White River Marsh

I like where I live. It’s a small town in southern Ontario surrounded by farm fields and maple forests. Queen Street is likely the most common name for a main thoroughfare in Canada and Port Perry in no exception. Our Queen Street is two blocks of hundred year old, brick storefronts that ends at the pier jutting out into Lake Scugog. It is a pretty enough town to have twice been invaded by Hollywood film crews and portrayed as “your-town USA.”

Despite all the charm and contentment, there is something special about being here in White River Marsh. Our pensite is off Rustic Road number 22, which is a five-mile, single-lane, dirt-road that wanders through the marsh.

White River Rd. in the winter and the same section of this scenic road last week on the right. Photo: J. Duff

You can take the other route on pavement but I like the slow drive avoiding the basking snakes and turtles and listening for the crane pairs declaring ownership of their portion of this vast wetland. For most of the length of Rustic Road you can stop anywhere and turn a 360 degree circle. In that sweeping view you see only natural habitat. No buildings, towers and even farm fields, nothing human except the road and the vehicle that brought you.

For the past few days we have been expanding our wet pen to provide more enclosed habitat for this year’s costume reared cohort. That means we are working in the closed area of the marsh beyond the reach of most man-made noise. Instead, we listen to bird songs and bull frogs and stop work to watch the eagles kettle overhead.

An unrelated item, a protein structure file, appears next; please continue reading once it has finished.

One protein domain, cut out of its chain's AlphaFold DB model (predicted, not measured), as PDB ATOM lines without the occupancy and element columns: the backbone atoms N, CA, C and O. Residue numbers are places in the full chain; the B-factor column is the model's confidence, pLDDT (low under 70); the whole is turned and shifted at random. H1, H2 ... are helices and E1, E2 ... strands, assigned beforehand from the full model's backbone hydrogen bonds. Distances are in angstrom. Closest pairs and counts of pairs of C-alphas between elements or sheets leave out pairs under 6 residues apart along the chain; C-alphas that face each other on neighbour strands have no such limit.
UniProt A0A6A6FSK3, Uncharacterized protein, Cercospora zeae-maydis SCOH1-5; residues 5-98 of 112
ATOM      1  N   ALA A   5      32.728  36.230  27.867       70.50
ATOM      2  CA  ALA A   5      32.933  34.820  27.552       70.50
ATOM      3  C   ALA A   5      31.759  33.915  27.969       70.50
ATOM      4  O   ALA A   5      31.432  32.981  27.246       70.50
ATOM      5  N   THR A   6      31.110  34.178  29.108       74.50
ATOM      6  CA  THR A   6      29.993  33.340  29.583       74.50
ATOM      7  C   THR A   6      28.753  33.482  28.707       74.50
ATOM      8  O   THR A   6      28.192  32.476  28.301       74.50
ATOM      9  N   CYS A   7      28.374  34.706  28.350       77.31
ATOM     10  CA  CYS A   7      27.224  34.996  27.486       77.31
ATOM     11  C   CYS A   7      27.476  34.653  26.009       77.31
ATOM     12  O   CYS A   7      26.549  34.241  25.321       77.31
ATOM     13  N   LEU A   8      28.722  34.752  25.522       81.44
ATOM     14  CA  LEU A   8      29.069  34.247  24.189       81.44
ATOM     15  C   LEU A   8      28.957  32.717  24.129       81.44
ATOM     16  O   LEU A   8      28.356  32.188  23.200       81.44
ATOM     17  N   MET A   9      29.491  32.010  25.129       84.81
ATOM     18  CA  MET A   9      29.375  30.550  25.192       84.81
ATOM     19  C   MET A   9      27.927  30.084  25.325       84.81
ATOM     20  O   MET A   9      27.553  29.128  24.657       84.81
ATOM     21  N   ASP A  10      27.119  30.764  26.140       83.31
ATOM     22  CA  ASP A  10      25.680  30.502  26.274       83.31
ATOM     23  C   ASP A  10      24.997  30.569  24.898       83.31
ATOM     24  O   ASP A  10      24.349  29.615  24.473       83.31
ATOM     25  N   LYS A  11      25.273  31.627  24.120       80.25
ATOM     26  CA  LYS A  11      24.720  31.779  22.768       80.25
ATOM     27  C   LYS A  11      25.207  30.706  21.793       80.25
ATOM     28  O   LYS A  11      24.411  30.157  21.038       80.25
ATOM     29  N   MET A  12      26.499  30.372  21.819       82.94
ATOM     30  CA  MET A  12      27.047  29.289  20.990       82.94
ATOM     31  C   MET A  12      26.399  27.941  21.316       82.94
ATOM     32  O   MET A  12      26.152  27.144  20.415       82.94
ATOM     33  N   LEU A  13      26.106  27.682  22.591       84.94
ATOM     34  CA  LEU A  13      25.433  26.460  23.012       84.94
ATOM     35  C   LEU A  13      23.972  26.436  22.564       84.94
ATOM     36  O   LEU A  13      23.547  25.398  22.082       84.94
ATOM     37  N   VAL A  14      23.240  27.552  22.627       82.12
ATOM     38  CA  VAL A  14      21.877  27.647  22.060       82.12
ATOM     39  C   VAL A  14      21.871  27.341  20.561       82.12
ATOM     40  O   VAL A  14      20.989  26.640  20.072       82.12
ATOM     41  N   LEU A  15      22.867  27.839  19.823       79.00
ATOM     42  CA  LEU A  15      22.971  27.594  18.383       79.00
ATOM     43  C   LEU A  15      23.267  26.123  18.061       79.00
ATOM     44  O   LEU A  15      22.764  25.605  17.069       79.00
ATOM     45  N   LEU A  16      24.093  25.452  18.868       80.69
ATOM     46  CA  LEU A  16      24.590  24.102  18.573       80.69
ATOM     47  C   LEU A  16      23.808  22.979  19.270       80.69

Last weekend a team of generous volunteers showed up in the marsh with boots, gloves and insect repellent. They help us with the hard stuff like pulling out top net panels and sewing together a big one measuring 70 by 80 feet. They drove steel posts three feet into the ground and strung chain link fence though waist deep water. We are forever grateful to Bev Birks, Rich Smith, Tom Schultz, Doug Pellerin and Dawn Fronk.

Our pen new includes two roosting ponds and some upland between them. Adding the dry pen we now have over 10,000 square feet of natural habitat, top netted and protected by multiple stands of electric fence.

Check out our live camera to see it. We expect six or seven costume reared birds to arrive by private aircraft on June 20 or 21. It will be interesting to watch them adjust to life in the wild.

Tune in to watch.

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